The COVID-19 pandemic has taken an unprecedented toll on the mental health of Americans across the map. According to the Kaiser Family Foundation, 53% of adults reported that their mental health was negatively impacted by the pandemic. Adding on, 36% of adults said that they were having difficulty sleeping during the pandemic and 32% reported that they were having trouble eating.
In addition to the pandemic, Black Americans have dealt with the effects of high-profile police shootings. Shortly after the killing of George Floyd,U.S. Census Bureau data reported that anxiety among Black Americans had increased by 26% and depression increased by 22%. In an effort to combat the negative impact of the pandemic, Black churches have called on mental health professionals.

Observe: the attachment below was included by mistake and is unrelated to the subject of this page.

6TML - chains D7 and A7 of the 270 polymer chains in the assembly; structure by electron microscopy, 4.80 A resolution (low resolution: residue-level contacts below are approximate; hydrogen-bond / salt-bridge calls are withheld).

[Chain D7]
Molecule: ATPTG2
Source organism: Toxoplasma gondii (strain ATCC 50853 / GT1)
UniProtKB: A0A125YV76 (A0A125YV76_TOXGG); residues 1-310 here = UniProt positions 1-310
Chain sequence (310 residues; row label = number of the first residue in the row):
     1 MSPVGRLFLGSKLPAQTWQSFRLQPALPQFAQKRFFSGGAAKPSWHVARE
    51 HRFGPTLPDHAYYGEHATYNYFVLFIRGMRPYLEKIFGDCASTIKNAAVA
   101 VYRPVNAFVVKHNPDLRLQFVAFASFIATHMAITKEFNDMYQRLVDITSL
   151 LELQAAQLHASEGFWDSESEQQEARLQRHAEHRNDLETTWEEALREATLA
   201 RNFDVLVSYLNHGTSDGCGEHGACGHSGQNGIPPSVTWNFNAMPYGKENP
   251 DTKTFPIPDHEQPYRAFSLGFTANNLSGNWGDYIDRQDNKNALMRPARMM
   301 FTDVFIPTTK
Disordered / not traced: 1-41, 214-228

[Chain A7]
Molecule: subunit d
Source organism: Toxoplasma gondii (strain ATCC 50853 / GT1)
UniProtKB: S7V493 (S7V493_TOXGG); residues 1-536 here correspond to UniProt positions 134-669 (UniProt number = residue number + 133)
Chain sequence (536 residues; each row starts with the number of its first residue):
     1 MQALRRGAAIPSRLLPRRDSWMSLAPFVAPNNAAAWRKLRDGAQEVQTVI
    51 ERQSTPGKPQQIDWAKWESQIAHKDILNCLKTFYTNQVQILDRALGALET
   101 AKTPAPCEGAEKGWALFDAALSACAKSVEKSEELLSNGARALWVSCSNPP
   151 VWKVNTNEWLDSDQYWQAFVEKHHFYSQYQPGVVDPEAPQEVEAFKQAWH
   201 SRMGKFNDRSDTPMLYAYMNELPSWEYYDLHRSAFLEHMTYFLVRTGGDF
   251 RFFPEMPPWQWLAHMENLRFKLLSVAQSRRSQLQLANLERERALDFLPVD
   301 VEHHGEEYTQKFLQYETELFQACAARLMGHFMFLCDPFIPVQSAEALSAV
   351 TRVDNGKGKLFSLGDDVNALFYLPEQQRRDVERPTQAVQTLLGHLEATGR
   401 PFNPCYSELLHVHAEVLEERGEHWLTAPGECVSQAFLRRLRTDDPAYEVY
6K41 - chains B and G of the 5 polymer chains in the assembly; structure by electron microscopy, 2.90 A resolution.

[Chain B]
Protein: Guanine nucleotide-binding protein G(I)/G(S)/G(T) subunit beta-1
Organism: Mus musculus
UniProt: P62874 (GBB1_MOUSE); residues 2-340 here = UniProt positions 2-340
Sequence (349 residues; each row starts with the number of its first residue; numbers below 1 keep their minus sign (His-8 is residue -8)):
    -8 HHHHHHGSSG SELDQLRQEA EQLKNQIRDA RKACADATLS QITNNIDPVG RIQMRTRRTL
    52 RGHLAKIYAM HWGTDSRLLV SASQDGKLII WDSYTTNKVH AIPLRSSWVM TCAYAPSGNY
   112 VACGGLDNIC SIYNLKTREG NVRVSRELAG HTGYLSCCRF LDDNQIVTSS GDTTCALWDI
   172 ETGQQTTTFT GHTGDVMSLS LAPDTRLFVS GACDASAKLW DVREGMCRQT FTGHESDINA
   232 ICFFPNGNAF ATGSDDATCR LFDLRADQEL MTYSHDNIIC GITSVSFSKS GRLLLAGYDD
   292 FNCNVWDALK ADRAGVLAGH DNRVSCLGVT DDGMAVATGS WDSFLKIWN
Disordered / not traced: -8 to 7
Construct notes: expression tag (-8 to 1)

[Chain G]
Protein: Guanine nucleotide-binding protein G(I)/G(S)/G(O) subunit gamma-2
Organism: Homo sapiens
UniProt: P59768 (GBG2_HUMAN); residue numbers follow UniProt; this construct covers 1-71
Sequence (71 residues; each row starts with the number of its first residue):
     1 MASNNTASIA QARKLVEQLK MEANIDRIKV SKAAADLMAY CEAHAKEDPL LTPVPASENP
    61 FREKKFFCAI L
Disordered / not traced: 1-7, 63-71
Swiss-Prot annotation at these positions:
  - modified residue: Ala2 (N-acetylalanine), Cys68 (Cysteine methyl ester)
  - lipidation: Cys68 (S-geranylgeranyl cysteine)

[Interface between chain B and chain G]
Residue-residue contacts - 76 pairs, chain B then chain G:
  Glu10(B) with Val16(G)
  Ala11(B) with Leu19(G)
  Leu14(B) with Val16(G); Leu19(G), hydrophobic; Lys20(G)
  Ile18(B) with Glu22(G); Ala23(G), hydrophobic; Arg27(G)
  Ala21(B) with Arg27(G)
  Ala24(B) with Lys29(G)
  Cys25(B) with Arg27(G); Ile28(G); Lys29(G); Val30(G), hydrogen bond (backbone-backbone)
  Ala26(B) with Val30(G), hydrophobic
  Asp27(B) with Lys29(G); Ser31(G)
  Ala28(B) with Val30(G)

"After George Floyd's death, it became: 'Please talk to us about exposure to racial trauma and how we can help congregations deal with this,'" psychologist Alfiee Breland-Noble of the AAKOMA Project said.
"'Because this is a lot.'"
From Lincoln Memorial Baptist Church in Durham to Catalyst Church in West Philadelphia, mental health professionals are heading into churches to hold seminars and virtual town halls.
"Covid undoubtedly has escalated this conversation in great ways," pastor Kevin Gerow said.
"It has forced Black churches — some of which have been older, traditional and did not want to have this conversation — to actually now have this conversation in a very real way."
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